THAT BRYAN H. NISHIMURA, defendant herein, from on or about January 2007 through April 2012, while deployed outside of the United States on active military duty with the United States Navy Reserve in Afghanistan and thereafter at his residence located in the County of Sacramento, State and Eastern District of California, being an officer and employee of the United States, specifically: a United States Navy Reserve Commander, and, by virtue of his office and employment as such, becoming possessed of documents and materials containing classified information of the United States, specifically: CLASSIFIED United States Army records, did knowingly remove such documents and materials without authority and with the intent to retain such documents and materials at his residence in the County of Sacramento, an unauthorized 2 location, in violation of Title 18, United States Code, Section 1924(a), a Class A misdemeanor.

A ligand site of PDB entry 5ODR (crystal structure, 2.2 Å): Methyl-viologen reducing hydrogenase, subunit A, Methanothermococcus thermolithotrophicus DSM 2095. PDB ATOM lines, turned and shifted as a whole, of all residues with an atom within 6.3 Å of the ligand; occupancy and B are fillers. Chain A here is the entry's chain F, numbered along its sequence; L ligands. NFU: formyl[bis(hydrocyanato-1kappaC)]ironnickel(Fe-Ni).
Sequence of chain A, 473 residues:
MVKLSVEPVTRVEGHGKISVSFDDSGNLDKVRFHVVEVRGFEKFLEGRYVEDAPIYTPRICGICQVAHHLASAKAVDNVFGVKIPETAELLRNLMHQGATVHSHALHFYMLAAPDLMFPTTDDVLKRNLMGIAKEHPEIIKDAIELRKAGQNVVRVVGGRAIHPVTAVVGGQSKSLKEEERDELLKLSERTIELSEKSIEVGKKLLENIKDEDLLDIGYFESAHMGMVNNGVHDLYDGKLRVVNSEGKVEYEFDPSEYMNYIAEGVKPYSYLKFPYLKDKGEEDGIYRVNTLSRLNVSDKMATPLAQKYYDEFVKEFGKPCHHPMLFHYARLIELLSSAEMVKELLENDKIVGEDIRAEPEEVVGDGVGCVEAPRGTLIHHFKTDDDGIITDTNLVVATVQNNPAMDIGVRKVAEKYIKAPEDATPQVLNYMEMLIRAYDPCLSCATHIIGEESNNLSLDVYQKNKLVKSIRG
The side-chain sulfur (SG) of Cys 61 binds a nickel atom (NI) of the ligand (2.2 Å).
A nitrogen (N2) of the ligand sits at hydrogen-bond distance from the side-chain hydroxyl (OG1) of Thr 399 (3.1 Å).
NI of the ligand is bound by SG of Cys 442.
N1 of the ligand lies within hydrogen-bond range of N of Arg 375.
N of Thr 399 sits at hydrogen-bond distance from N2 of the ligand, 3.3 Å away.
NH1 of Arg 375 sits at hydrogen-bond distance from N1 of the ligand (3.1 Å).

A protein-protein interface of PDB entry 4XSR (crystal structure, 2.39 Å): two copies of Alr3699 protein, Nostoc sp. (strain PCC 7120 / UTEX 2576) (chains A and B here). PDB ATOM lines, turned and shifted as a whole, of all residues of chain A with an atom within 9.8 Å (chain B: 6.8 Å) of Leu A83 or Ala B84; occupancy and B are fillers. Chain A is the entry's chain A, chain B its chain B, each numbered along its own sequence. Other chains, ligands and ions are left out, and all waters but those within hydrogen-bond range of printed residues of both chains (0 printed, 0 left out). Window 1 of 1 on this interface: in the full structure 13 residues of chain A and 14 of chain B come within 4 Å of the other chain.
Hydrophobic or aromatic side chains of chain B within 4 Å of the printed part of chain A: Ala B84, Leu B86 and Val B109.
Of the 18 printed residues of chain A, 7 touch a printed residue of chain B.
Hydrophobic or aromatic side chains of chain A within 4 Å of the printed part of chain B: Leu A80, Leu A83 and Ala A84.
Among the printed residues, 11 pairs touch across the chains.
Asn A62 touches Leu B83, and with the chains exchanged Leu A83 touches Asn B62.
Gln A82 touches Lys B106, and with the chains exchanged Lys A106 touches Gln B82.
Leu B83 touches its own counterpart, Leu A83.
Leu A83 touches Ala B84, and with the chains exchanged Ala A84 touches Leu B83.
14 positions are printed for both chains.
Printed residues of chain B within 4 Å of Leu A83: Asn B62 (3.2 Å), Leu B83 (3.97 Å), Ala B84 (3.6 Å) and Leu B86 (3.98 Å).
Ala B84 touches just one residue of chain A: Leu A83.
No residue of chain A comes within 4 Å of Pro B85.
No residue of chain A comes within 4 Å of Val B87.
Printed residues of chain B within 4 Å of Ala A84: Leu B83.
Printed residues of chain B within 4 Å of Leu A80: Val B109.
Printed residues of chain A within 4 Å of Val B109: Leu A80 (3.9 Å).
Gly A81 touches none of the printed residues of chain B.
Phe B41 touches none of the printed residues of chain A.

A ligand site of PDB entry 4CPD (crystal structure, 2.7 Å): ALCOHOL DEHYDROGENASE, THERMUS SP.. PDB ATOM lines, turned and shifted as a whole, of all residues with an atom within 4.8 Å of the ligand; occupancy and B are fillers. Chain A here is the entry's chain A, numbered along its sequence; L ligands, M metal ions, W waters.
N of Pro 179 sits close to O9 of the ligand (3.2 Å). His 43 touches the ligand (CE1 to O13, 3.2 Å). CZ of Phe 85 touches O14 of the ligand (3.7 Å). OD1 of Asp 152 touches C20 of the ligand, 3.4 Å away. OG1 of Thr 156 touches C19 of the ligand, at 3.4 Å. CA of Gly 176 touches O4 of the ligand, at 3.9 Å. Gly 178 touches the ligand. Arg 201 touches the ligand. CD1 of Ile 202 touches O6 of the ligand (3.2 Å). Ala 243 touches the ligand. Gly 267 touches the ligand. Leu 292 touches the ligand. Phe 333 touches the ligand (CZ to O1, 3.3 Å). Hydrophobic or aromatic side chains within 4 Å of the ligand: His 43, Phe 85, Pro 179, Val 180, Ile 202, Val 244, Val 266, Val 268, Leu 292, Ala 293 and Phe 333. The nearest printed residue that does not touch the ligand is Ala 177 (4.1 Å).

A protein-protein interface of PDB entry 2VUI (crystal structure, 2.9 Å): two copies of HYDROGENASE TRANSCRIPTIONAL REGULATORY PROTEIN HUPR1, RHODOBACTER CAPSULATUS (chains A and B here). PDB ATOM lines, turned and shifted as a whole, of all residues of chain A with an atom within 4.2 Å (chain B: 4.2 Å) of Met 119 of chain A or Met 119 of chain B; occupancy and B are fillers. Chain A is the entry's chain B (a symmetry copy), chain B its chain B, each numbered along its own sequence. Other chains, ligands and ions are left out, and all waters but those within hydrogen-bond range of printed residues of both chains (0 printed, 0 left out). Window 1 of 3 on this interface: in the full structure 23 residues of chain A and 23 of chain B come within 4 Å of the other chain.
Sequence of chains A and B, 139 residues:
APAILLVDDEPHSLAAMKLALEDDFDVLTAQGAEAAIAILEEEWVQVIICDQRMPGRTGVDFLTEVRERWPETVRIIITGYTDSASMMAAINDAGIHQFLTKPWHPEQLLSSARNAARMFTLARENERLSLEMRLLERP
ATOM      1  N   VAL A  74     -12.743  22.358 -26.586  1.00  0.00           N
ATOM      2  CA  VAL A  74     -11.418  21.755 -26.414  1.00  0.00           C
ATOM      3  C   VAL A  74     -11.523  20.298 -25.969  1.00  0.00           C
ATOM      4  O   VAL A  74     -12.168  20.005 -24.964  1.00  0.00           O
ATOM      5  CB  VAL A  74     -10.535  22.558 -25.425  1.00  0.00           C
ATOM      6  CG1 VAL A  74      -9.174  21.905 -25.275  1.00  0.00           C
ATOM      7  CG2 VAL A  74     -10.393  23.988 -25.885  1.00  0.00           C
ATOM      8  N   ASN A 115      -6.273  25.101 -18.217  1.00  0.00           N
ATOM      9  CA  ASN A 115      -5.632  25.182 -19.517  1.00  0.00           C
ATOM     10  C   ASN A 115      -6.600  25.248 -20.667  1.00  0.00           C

Could we not substitute Hillary Clinton’s name in this paragraph?
According to FBI Director Comey, Clinton sent emails which were classified at the time she sent them.

From the group of 30,000 e-mails returned to the State Department, 110 e-mails in 52 e-mail chains have been determined by the owning agency to contain classified information at the time they were sent or received. Eight of those chains contained information that was Top Secret at the time they were sent; 36 chains contained Secret information at the time; and eight contained Confidential information, which is the lowest level of classification.

Clinton told the public she did not send classified emails. These emails were stored on vulnerable servers. Comey added:

Although we did not find clear evidence that Secretary Clinton or her colleagues intended to violate laws governing the handling of classified information, there is evidence that they were extremely careless in their handling of very sensitive, highly classified information.